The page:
Did you know? You are likely to shed some 40 pounds of skin in a lifetime. Average head holds around 120,000 hair. Freckles are called “ephelides” One square inch of skin has 65 hair, 100 oil glands, 650 sweat glands and more nerves and blood vessels than you can count. The skin leaks about one pint of fluid/day. This is called insensible perspiration
INTEGUMENT SKIN WITH ASSOCIATED SEBACEOUS AND SWEAT GLANDS HAIR NAILS
FUNCTIONS Protection-How? Temperature Regulator-How? Excretion of water and salts. Sense Organ-Which senses? Storage- What? Production and Secretion? – What Absorption-How?
THICK SKINThe thickness of skinouter layer of theepidermis (StratumCorneum) isDetermined by theamount of stimulation onthe surface. Such asweight bearing andabrasion. Hence thesoles of the feet andpalms of the hands arethe thickest.
Skin Color • What happens when you tan? •What is a freckle? •What is a nevus? • What is the condition of not producing melanin?
What is an albino? http://www.youtube.com/watch?v=oWTgu1paGDs
What are fingerprints? epidermal ridges - The series of unique genetically determined patterns of narrow, raised strips of epidermis which are located on the palms of the hands and soles of the feet which increase friction and, therefore, traction of the foot and gripping ability of the hand; the pattern of these ridges is regulated by heredity.
HAIRHair is mainly composed of a protein called keratin (about88%). Keratin starts out as a soft substance arising fromthe follicle and keratinizes (hardens) as it rises up and outinto the hair shaft. Keratin is insoluble, very tough, andhighly elastic. S.Pocklington
The Three Layers The medulla The CortexThe cuticle S.ocklington
The cuticle The cuticle is the outer layer of the shaft. Keratinized simple squamous tissue The closed cuticle feels smooth S.Poklington
Split Ends Split ends are a result of cuticle wearing away at the tip of the shaft S.Pocklinton
The cortex Cortex comprised of elongated keratinized nonliving cells. Comprising 75- 80% of the hair’s protein structure. Gives hair its strength and elasticity The hair pigment is located in the cortex S.Poklngton
Medulla Medulla The central axis of hair, containing a column of soft keratinised cells interspersed with air pockets, helping to give hair its elasticity.
HAIR Hair is a complicated structure that comprises of the root (or follicle) and the shaft (the visible part of hair). The root is enclosed in the hair follicle, submerges into the skin in inclination and ends down to the bulb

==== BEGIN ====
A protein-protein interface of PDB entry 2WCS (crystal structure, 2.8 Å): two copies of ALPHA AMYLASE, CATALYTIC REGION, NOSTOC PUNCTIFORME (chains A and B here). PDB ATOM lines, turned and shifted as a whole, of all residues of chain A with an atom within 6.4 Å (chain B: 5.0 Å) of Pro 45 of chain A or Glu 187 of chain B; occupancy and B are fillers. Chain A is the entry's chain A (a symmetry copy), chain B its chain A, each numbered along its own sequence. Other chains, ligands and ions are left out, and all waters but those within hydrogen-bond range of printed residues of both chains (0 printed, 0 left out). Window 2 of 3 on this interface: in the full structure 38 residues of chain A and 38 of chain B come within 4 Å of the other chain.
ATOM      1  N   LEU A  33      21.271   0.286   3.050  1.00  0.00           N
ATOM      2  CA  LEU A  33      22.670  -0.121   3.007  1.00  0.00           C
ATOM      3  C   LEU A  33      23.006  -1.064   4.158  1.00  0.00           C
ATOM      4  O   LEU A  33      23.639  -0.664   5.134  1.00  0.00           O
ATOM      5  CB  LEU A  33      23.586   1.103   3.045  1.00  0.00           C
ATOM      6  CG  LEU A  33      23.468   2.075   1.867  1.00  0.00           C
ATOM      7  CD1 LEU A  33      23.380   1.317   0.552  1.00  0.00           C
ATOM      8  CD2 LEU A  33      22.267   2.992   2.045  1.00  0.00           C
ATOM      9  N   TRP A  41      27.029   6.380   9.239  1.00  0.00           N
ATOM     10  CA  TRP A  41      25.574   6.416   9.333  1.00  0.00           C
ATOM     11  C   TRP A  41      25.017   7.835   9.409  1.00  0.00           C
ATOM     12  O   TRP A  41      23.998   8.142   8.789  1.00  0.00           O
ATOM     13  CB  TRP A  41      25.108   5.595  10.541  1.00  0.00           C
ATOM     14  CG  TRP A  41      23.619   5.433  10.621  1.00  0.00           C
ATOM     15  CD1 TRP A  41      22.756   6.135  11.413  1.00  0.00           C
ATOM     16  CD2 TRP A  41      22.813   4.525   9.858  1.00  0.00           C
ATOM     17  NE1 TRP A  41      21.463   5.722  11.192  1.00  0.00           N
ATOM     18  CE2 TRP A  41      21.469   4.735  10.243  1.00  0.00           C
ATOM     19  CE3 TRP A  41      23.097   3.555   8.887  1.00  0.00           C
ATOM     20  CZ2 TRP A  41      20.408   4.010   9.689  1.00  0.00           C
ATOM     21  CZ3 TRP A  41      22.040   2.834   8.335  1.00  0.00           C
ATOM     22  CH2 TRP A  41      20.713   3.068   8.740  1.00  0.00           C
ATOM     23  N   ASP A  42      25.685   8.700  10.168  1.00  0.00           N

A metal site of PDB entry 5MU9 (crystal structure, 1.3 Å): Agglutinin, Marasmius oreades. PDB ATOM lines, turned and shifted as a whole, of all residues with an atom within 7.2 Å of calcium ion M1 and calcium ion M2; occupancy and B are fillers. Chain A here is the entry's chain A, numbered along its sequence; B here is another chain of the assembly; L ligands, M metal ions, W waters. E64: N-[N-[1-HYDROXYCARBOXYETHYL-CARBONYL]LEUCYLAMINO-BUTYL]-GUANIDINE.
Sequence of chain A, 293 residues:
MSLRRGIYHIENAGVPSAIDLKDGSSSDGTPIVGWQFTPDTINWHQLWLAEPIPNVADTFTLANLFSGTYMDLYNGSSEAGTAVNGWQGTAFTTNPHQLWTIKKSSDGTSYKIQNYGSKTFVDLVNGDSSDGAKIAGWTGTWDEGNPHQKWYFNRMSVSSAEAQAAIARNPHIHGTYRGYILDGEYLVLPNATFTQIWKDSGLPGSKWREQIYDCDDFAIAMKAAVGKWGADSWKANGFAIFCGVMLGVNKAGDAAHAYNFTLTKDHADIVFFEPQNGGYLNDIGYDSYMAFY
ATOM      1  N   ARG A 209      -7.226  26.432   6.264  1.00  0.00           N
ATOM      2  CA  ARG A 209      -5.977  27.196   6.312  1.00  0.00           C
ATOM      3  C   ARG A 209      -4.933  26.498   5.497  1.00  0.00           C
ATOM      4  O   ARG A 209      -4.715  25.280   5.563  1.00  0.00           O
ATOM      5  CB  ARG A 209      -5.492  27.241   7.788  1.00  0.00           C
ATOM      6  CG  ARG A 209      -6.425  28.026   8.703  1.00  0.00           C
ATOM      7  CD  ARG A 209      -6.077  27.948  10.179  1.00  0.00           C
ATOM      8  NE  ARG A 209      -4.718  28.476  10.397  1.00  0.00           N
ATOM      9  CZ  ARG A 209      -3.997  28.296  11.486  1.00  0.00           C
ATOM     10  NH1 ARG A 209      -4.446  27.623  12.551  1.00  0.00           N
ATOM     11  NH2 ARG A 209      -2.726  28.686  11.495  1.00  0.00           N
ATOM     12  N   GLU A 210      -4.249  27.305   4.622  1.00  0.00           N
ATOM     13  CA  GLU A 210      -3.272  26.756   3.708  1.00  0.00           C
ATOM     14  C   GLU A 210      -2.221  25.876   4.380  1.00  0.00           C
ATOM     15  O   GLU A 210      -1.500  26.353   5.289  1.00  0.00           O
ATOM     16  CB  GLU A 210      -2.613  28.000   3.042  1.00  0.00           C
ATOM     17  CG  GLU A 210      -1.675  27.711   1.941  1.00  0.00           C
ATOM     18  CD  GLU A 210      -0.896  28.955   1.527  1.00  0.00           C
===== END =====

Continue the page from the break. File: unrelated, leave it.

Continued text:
Hair is produced in the hair bulb which rest on a nipple like papilla (tuft of tissue). These biological structures are very important to the follicle, as they bear capillary vessels which send nutritive elements from blood to cell. Hair grows in stages. Some hair bulbs are active while others are at rest. Hair is formed by epithelial cells in the bulb are keratinized as they push upwards. Thus the hair root and shaft consist of columns of dead keratinized epithelial cells
HAIR COLOR The melanocytes present in the hair bulb are responsible for hair color. Age causes fading of melanin. Arrector Pili muscle contraction results in “goose bumps”
NAIL The visible part of the nail (nail body or nail plate) consists of layers of stratum corneum cells that are keratinized. Nails function: Protection of fingers/toes Antennae Assist with delicate task
Nail Root is beneath the skin. The stratum basale and spinosum of epidermis are present here forming nail matrix cells which synthesize the nail plate. These cells contain no melanocytes…so are seen as white. The crescent shaped structure is called the lunula. Nail bed: As the nail is being produced by the root, it streams down along the nail bed which adds material to the undersurface of the nail to make it thicker. Smooth nails depend on a smooth nail bed.
Eponychium (cuticle) is the junction between skin stratum corneum and base of nail plate. The term hyponychium refers to area between the nail plate and the fingertip. It provides a waterproof barrier
SUDORIFEROUS GLANDS Sweat glands are simple tubular glands found in most parts of the body. MEROCRINE (also called Eccrine) secrete sweat, a mixture of 99 percent water and 1 percent salts and fats. “Sensible perspiration”
APOCRINE glands, become active at puberty, are larger, deeper, and produce thicker secretions than eccrine glands. Located in axilla, and genital-anal areas. Unlike eccrine glands that respond to heat, apocrine glands respond to stress and sexual activity by secreting sweat with a characteristic odor. This odor differs from body odor that results from bacteria decomposing skin secretions on the skin.
CERUMINOUS GLANDS Ceruminous glands are modified apocrine glands in the external ear canal lining. They secrete cerumen (earwax), a sticky substance that is thought to repel foreign material. Mammary glands in female breasts are modified apocrine glands. These glands are adapted to secrete milk instead of sweat.
SEBACEOUS GLANDS Sebaceous glands are all over the body except on the palms of hands and soles of feet. The glands empty via ducts into the bases of hair follicles and secrete sebum (a lipid substance). Sebaceous glands are numerous on the face and scalp.